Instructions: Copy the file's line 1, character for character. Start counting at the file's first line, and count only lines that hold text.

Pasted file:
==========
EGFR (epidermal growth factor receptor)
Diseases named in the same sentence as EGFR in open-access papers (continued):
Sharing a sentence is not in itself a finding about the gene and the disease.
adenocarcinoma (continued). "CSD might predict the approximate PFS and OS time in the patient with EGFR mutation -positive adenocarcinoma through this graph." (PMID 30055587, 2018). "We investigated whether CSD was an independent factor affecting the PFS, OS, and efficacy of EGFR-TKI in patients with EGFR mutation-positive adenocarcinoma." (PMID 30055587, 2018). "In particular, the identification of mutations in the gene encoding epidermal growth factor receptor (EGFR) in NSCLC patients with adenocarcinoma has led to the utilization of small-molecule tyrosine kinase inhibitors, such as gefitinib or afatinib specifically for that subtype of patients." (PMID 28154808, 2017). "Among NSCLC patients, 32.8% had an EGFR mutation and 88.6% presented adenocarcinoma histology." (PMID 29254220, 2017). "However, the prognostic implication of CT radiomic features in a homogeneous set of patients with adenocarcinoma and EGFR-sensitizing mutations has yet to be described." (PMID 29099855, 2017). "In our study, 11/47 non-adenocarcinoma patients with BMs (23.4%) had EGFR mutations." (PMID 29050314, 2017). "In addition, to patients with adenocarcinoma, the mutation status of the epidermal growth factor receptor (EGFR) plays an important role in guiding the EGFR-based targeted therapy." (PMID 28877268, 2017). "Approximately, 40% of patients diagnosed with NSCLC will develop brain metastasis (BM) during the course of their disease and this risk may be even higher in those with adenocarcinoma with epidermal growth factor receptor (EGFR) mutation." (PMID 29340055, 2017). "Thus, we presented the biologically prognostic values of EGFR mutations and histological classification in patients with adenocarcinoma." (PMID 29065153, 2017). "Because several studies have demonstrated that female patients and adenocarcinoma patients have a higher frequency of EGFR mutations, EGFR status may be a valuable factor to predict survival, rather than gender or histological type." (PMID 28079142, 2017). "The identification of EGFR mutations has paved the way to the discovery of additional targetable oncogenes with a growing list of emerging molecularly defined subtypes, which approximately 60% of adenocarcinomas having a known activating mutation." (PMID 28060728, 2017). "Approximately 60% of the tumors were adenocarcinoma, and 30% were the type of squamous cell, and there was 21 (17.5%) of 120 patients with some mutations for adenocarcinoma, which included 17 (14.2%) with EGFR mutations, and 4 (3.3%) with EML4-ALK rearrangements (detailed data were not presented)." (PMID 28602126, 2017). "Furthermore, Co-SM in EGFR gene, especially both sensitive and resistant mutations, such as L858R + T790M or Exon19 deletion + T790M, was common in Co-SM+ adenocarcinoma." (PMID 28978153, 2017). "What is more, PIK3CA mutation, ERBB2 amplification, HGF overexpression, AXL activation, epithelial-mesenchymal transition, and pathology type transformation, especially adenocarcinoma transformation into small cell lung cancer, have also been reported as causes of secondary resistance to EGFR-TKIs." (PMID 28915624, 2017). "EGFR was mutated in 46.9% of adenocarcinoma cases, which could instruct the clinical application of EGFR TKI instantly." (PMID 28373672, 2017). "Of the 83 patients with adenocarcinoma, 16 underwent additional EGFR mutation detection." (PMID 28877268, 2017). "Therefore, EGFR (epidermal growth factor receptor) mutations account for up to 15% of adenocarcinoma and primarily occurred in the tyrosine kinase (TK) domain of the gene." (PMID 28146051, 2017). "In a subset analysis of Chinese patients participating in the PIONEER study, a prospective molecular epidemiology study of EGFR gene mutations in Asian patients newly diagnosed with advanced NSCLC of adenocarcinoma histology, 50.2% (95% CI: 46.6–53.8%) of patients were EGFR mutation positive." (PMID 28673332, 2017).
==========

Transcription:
EGFR (epidermal growth factor receptor)